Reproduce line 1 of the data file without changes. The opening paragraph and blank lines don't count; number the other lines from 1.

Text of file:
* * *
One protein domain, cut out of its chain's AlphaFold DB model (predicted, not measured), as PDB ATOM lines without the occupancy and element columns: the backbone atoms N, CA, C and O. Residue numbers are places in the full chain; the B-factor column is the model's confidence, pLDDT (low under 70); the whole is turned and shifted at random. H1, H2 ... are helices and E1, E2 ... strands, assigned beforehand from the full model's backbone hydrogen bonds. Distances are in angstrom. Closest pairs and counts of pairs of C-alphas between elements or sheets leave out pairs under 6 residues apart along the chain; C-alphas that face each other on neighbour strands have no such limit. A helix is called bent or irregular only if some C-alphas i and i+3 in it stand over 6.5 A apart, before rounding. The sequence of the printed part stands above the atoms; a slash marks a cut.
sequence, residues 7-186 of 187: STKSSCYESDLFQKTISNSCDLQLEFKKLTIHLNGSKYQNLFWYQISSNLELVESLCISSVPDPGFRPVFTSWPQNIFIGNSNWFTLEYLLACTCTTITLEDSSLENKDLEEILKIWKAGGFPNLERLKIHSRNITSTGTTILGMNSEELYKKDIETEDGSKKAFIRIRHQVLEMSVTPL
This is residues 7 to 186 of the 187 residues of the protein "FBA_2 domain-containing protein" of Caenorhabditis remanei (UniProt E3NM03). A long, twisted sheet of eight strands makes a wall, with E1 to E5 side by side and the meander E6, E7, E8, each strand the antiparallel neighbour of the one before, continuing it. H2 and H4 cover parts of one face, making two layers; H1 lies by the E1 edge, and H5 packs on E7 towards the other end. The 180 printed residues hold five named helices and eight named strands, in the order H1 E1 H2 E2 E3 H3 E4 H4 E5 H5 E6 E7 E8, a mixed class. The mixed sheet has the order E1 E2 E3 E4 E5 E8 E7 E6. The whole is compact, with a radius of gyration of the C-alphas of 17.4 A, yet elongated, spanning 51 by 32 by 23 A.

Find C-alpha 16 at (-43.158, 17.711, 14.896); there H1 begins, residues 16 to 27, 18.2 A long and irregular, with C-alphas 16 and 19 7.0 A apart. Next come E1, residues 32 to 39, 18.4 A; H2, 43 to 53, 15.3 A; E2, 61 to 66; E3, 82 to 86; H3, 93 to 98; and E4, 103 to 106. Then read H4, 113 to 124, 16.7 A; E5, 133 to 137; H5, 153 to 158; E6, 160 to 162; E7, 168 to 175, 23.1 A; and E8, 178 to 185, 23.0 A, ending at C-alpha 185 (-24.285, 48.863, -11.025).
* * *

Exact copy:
sequence, residues 7-186 of 187: STKSSCYESDLFQKTISNSCDLQLEFKKLTIHLNGSKYQNLFWYQISSNLELVESLCISSVPDPGFRPVFTSWPQNIFIGNSNWFTLEYLLACTCTTITLEDSSLENKDLEEILKIWKAGGFPNLERLKIHSRNITSTGTTILGMNSEELYKKDIETEDGSKKAFIRIRHQVLEMSVTPL